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WebGL (.html) Target

When creating WebGL/JavaScript .html applications with CopperCube, there are some things to keep in mind:

Switching to Fullscreen and MousePointer lock

Since version 4.5, CopperCube supports switching your WebGL app to fullsceen, and optional also locking the mouse cursor, for nice 'First Person Shooter' cameras. For this, add a 'When a key is pressed do something' behavior or a 2D Overlay with a 'when clicked on this do something' behavior into your app, and add the 'Switch to Fullscreen' action to it. You can download this action from the Download Scripted Actions page from the CopperCube homepage.

You need to manually trigger switching to fullscreen in this way because WebGL has a security limitation, which lets an app only switch to fullscreen if a user clicks with the mouse or presses a button.

For non-fullscreen apps, the WebGL automatically can use the mouse lock for FPS cameras, if wanted. This is an option in the publishing settings of WebGL.

Browser Support

CopperCube projects published as WebGL/JavaScript have one big advantage: They don't need any plugin and run directly in the browser.
For a detailed and up-to-date list of how to get a browser supporting WebGL, see the CopperLicht Browser Support site.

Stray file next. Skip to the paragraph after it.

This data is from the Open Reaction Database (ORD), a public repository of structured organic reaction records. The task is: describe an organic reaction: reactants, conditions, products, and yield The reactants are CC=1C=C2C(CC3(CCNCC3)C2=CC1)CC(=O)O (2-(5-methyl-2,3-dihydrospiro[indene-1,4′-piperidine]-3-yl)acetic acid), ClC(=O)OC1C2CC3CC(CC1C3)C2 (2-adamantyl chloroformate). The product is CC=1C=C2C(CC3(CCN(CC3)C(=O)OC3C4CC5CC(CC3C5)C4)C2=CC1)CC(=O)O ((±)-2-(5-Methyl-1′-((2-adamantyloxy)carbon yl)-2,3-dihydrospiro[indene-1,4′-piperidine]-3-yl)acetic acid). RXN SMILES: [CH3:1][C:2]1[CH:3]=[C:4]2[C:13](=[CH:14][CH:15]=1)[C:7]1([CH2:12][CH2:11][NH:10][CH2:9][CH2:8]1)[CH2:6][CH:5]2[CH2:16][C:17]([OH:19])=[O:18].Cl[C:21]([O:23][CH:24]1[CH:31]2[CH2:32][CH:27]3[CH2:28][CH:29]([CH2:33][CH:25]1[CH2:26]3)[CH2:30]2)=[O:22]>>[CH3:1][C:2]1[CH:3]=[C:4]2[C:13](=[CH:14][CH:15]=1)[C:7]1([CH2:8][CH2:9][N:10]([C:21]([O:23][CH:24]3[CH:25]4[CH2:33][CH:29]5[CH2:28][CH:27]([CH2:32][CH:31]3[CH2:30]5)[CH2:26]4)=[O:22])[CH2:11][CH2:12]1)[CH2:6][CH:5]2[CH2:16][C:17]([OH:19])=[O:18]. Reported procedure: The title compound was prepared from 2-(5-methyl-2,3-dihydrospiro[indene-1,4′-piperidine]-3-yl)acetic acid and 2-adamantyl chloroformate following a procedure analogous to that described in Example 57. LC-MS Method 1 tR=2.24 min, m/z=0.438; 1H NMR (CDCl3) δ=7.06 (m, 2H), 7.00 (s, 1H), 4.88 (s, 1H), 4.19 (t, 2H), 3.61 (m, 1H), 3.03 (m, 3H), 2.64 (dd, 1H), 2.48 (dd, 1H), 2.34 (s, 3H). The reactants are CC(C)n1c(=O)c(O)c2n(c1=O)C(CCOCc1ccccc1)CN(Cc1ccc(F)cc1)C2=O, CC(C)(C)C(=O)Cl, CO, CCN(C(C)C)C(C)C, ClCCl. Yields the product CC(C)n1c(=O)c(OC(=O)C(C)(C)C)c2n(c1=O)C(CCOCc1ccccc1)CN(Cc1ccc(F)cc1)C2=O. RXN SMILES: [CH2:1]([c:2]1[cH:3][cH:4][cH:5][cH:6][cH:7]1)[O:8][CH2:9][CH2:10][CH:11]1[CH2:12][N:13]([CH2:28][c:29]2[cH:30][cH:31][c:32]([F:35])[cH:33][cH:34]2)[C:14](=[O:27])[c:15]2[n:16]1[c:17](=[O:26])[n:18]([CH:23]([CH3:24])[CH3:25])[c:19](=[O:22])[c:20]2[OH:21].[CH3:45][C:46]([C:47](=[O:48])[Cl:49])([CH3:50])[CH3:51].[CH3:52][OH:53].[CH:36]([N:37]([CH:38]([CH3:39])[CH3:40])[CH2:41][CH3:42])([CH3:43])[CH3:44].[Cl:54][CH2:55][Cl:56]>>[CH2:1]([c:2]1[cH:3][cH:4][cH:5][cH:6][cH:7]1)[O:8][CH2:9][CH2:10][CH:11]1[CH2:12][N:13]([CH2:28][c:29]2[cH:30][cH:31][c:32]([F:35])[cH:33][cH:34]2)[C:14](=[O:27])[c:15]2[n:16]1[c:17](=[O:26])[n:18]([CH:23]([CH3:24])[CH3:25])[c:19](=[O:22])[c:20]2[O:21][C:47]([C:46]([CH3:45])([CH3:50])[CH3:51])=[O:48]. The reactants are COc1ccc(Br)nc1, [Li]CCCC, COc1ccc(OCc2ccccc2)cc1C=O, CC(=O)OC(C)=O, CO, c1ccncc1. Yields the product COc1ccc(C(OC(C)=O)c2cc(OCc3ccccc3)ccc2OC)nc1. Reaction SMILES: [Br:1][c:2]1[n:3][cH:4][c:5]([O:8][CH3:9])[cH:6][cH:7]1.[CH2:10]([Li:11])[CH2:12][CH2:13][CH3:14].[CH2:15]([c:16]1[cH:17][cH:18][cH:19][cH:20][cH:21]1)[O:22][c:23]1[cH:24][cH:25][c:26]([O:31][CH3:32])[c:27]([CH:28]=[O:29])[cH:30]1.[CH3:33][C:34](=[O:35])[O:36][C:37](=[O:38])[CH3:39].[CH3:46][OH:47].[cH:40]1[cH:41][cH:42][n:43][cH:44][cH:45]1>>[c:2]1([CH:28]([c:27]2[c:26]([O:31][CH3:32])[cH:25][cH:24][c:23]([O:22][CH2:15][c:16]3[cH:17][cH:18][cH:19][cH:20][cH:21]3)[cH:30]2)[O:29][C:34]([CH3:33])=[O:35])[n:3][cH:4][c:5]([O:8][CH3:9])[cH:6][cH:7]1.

Hiding Debug Texts

CopperCube WebGL projects sometimes write informational texts below the canvas, for example when loading a texture has failed, or there was a problem creating a shader. Of course, for your finished product, you don't want those texts to appear. The text is marked with the CSS class 'cldebug', so you can influence its appearance easily. If you want it to be hidden, just add a CSS rule like "div.cldebug { display: none; }" to the header of your .HTML file:
	<meta http-equiv="Content-Type" content="text/html; charset=utf-8">
	<script type="text/javascript" src="copperlichtdata/copperlicht.js"></script>
	<style type="text/css">
		div.cldebug { display: none; }

Scripting with JavaScript

Besides with actions and behaviors, you can make your WebGL scenes more interactive using a built-in scripting language named 'JavaScript'. See the scripting overview for a detailed description how to use this feature.

Additionally, there is a second, more detailed way to script your WebGL app, which only works for WebGL and not on the other targets: CopperCube uses its own WebGL based JavaScript 3D engine named 'CopperLicht'. You can download the CopperLicht SDK freely from its website, it contains a detailed documentation and a lot of examples and tutorials showing how to extend CopperCube 3d scenes using JavaScript:

Goto the official CopperLicht website.

Problems running your WebGL scenes in Google Chrome

If you want to run your WebGL scenes using the Google Chrome browser from your local disk, you might get an error like

Error: Could not load file 'copperlichtdata/coppercube.ccbjs'

This is usually caused by the security restriction that Chrome doesn't want to read files from your disk. There are four ways to work around this: